Gag (2014) – By Philip Smolen

Oskar Newman (Henry Fagg) is a shy, mousy nobody who harbors a very big dream. He wants to become a stand-up comedian. So he manages to convince Ralph (Michael Bates), an owner of a local Australian dive to let him perform. So that night, meek, wimpy Oskar goes up on stage in front of an audience of about 10 losers, including Eyrn (Seren Bell), a whiny bride-to-be who’s making the rounds, and Stanley (Brian Godfrey), a drunk with a big mouth. As Oskar struggles up on stage, both Eryn and Stanley start to give him a really hard time. But Oskar isn’t worried. He’s brought along a special surprise, and before the night is over, he intends to give new meaning to the term “captive audience.”

“Gag” is an 11 minute Australian black comedy from filmmakers Luke and Kristian Ramsden and it’s a penetrating and almost uncomfortable look at the struggles many performers face when they are just starting out. Oskar is a loser, but he still feels that he has to follow his dreams. So when his relationship with the audience goes south, Oskar goes nuclear and turns a potential laughing situation into a life and death one.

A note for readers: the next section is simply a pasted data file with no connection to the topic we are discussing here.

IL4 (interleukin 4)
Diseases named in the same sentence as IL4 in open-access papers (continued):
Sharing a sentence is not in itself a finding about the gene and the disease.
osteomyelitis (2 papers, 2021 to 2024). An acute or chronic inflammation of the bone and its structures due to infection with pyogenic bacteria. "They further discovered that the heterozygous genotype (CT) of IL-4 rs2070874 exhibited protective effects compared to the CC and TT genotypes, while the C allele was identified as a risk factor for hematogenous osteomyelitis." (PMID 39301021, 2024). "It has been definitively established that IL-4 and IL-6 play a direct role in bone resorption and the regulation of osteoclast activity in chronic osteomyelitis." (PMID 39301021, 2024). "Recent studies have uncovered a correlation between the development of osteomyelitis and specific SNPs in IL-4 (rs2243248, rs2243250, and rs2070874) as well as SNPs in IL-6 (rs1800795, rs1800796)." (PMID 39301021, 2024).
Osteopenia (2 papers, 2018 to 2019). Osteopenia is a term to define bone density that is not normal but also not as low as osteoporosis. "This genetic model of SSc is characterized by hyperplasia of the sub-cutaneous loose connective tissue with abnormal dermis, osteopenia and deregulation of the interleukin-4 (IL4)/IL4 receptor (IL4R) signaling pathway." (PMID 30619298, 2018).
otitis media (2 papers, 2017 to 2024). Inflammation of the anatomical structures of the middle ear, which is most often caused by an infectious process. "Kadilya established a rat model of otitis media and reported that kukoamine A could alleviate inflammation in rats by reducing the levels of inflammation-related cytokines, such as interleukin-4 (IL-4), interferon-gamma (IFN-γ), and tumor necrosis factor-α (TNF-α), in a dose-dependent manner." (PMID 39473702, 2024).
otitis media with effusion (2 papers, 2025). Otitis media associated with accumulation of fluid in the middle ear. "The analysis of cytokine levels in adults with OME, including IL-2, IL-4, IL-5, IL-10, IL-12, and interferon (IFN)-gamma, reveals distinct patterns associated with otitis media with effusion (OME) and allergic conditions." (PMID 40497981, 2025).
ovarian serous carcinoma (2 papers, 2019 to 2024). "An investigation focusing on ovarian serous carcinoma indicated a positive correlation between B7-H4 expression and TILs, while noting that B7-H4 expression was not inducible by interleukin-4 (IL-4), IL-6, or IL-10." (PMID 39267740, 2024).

I really felt for Oskar as he stands up there alone with no support and can only see the confused and unappreciative faces of the audience looking back at him. This is a blunt look at the human condition that gets really weird and surrealistic at the end. “Gag” is an odd and off the wall short that can be interpreted several ways. Is the film a literal personification of a joke? Or is it simply an 11-minute exploration of the terrors of performing in front of an audience? Either way, “Gag” will keep you guessing and thinking.

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